* Parent-child relationships (other than recursive hierarchies to itself).
* Degenerate dimensional information
* Junk
* Data that is unrelated or weakly related to the business key.
* multi-part business keys that represent relationships in the business world.

Master data structures should contain:
* The business key, the whole business key and nothing but the business key.
* In addition to the business key, all descriptive data ABOUT the business key (to provide the business key CURRENT CONTEXT)
* 1 to 1 relationship with a surrogate generated number to the business key.
* Load date, create date, last updated date, original record source, updated record source

Basic rules:
* Master data can exist (as a historical record) within the warehouse.
* Master data in the ODS is always updated in place
* Master data can be built from a historical record in the warehouse (if done properly)
* Master data is NOT a materialized view within the warehouse
* Master data is usually stored in a separate data store for performance reasons. It is tuned to be operational in nature
* Each element or attribute within master data tables are defined by Master Metadata (enterprise metadata and ontology’s for further context).
* Master data is hooked to 24x7x365 services layers for bi-directional data streams (updates in, pushed update notification out to subscribers of that service).
* Master data sets are cleansed prior to load into the ODS, this data is partially auditable as a System Of Record (once established and is used to update source systems) However, the caveat is: the cleansing and quality routines MUST provide auditable and traceable actions on what happened to the master data on the way in. These audit logs MUST be reversible.
* Master data updates are reversible
* Master data is a single copy within the enterprise, hence the term MASTER. If copied locally across geographical regions, then it is read-only, and each local copy of the MD is force-fed (is a subscriber) to all updates.

Now, MDaaS requires that Master Data be housed off-site, on hosting services, in a remote database, connected through metadata and service layers. MDaaS can be specific by client (like SalesForce.com does with it's sales companies data it houses).

MDaaS attributes:
* Must be off-site
* Must be accompanied by discovery services
* Must be accessible through web services
* Must be secured through authentication
* Must be encrypted when traveling over the WAN
* Must be accompanied by Master Metadata (Enterprise Metadata)
* Must allow discovery services to query metadata.
* Must be updatable through services
* Must have minimal latency even though it's over a WAN
* Must have constant quality engines running to cleanse the data on the way in.
* Must be accessible via web-browser user interface in order for the business to monitor and manually adjust master data.
* One stream of changes (the old record prior to a new update) must be pushed out to an EDW subscriber for recording purposes.

MDaaS must NOT:
* be locked away within an ERP, or CRM system unless this is the ONLY source system this enterprise is using.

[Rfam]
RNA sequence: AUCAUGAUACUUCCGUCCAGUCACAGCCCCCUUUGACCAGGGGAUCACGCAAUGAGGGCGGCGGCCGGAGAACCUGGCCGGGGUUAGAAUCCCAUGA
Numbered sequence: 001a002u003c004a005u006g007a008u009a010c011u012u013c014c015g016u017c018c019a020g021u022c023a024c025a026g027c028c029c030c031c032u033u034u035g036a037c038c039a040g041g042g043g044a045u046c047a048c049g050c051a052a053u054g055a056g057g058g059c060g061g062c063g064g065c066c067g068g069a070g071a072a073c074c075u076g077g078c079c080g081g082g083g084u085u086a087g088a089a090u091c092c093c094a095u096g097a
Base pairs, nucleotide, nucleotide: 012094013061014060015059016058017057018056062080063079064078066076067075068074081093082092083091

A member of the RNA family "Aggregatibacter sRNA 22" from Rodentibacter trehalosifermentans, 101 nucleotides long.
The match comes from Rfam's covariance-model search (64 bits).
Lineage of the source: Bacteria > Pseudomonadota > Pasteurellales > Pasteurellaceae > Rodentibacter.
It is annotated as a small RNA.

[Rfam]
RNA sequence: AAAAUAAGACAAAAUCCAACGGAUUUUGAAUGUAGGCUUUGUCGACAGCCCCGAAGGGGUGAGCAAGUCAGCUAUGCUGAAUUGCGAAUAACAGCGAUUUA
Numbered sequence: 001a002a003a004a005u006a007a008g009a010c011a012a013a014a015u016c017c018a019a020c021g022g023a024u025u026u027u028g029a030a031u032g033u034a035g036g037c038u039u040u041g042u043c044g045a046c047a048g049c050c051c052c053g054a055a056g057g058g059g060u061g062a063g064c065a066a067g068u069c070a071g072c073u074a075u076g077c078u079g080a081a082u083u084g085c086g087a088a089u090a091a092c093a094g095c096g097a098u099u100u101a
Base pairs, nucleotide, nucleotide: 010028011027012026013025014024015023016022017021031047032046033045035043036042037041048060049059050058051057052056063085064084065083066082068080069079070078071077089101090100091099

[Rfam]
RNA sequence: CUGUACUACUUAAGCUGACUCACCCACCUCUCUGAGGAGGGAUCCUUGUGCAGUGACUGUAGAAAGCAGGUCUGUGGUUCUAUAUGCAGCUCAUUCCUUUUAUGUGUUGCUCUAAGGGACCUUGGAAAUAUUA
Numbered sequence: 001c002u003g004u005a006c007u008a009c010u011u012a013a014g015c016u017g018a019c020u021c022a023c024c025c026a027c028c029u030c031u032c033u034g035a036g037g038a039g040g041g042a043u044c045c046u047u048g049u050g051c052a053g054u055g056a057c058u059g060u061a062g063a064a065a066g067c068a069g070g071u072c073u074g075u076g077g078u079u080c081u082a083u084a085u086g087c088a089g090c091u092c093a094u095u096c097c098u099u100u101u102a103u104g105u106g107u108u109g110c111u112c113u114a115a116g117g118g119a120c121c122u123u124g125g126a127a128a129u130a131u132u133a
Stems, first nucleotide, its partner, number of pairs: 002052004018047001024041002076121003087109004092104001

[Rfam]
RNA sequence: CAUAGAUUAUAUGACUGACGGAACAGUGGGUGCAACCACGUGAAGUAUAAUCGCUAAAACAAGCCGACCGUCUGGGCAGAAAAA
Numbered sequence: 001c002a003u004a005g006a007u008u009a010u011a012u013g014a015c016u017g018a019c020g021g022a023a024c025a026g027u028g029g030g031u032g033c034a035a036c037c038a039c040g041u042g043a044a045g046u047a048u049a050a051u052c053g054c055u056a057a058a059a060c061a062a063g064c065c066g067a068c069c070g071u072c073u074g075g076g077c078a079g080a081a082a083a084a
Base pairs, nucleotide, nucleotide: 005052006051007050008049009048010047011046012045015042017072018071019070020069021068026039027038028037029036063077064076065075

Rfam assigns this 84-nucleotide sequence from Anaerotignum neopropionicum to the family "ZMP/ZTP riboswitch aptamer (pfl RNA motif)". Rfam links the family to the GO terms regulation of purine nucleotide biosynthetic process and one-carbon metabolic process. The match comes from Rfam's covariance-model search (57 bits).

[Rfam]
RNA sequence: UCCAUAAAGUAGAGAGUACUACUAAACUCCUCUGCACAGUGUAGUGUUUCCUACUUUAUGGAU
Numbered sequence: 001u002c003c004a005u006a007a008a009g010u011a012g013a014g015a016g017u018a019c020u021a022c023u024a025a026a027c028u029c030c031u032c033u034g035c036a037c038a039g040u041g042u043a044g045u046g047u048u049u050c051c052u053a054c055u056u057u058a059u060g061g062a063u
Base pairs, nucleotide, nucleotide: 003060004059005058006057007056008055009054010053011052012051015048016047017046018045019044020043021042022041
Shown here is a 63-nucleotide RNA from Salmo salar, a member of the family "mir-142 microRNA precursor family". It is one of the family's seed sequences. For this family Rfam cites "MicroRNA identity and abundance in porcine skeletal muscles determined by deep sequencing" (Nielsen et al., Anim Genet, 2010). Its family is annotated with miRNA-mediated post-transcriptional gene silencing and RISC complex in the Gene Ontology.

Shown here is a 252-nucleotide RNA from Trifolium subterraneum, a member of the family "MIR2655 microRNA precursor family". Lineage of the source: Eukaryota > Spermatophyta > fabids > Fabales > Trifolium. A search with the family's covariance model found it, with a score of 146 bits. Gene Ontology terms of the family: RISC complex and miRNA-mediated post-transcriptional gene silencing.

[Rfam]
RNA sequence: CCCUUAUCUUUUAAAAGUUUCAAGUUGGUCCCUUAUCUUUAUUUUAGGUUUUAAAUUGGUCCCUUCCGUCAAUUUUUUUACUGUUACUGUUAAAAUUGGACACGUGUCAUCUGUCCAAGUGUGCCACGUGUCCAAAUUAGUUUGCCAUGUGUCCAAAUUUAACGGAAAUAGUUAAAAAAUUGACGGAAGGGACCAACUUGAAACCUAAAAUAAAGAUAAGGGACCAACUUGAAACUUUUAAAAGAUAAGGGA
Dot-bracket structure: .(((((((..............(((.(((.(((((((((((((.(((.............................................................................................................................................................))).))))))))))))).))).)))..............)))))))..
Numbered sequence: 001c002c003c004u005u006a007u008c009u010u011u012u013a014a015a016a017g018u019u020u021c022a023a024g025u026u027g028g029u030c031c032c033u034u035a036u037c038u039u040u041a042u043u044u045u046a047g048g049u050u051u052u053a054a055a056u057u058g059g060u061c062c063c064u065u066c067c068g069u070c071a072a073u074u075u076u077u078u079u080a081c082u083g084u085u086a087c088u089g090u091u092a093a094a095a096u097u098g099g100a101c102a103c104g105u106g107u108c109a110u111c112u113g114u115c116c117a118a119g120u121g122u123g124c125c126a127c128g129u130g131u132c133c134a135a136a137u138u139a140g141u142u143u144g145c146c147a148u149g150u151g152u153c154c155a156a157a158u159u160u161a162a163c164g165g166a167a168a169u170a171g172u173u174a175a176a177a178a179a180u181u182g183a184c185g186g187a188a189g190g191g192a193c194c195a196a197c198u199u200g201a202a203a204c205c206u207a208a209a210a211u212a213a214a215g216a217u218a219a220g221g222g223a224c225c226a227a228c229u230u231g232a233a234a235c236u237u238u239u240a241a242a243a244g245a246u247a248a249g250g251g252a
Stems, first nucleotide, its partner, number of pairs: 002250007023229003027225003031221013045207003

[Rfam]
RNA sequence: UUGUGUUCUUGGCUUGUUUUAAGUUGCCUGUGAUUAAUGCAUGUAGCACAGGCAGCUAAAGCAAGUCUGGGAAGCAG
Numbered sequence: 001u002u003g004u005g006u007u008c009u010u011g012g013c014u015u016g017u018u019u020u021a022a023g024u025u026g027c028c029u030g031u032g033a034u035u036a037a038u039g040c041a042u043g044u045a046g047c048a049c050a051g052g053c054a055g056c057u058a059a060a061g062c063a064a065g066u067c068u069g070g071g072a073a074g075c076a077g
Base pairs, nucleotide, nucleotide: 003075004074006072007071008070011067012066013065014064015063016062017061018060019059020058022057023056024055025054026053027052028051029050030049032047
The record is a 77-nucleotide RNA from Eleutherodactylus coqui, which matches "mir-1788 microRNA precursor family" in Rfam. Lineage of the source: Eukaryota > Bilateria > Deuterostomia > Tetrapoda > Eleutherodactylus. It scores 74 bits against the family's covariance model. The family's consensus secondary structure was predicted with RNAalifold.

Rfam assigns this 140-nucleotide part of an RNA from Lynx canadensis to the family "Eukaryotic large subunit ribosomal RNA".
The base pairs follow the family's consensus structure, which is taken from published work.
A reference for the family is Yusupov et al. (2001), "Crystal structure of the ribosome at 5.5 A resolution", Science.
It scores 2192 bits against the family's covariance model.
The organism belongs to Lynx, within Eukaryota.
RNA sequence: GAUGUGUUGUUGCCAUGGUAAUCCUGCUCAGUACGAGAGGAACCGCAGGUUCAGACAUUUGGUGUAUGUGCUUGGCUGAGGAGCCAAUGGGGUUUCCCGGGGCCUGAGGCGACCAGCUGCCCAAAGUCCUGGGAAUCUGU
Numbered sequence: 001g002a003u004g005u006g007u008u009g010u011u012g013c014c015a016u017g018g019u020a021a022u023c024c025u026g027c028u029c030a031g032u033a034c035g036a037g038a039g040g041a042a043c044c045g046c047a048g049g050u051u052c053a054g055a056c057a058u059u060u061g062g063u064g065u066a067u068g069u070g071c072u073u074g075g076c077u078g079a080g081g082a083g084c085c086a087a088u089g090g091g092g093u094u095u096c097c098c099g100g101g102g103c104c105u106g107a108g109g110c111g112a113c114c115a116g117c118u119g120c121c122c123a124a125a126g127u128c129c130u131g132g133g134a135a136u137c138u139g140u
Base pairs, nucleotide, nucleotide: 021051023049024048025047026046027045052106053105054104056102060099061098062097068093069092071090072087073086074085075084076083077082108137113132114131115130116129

* be down at any time, down-time will kill SLA's and the operations of a company.

Some interesting items, there are some general master data sets that can and should be available to paying subscribers as shared data sets, these include:
* Postal Information
* SIC Codes
* Public records, like patents, locations of buildings, maps, geo-spatial information, public financial calendars and so on, some (regulated) tax / levy data.
* Government registries of registered businesses, and their corresponding names

Any data currently reported to the public and available on the web, should be turned into MDaaS - and in some cases already has.

Types of Master Data Entities might include:
* Portfolio Master Lists
* Invoice Master Lists
* Location Master Lists
* Address Master Lists
* Accounts Master Lists
* Portfolios Master Lists
* Employee Master Lists
* Customer Data Hubs
* Product Master Lists
* Service Master Lists
* Supplier Master Lists
* Manufacturer Master Lists
* Parts Master Lists

Some of these are protected and encrypted and relegated to authentication for access, some are not.

At long last, what are the pros and cons of MDaaS?
* Centralized Master Data can improve global quality of information
* Off-Site Master Data can reduce the costs for each customer wanting to get in to the fray.
* Cycle time to attain Master Data for your enterprise is reduced as more vendors offer MDaaS (rapid build out)
* Standardized Metadata is hashed out for Master Data Sets that are shared. For instance, a zip code is a zip code is a zip code - no matter where in the world you live.
* It's already a proven technology (some companies are providing customer master lists with addresses in this light) i.e.: Axciom
* Low risk for implementation success

* Could cost a lot of money for ensuring 9x9 uptime in a global environment.
* A breach of security in your MD hosting provider may be an uphill ethical battle in local governments.
* Rount-trip time over the WAN for master data updates may be outside the desired or acceptable time-frame.
* A company hosting your Master Data may use it (without your knowledge) to help other companies achieve standardized master data.
* A question of "Who owns the Master Data" comes in to play - contract negotiations should mitigate this.
* Requires your business to have Metadata already defined for the master data sets, so that context can be established (basic context) when surfing the available MD services.
* Requires your business to be Services Enabled - you don't need to be at the SOA level (yet), but you need to have web-services in play, and operational within your organization. An SOA initiative under-way will help.

Do you have anything to add to this entry? Please share it. I'd love to hear your thoughts. Again, come see me next Friday at TDWI for Master Data Implementation.

Dan Linstedt
CTO, Myers-Holum, Inc

Posted November 3, 2006 5:35 AM
Permalink | 4 Comments |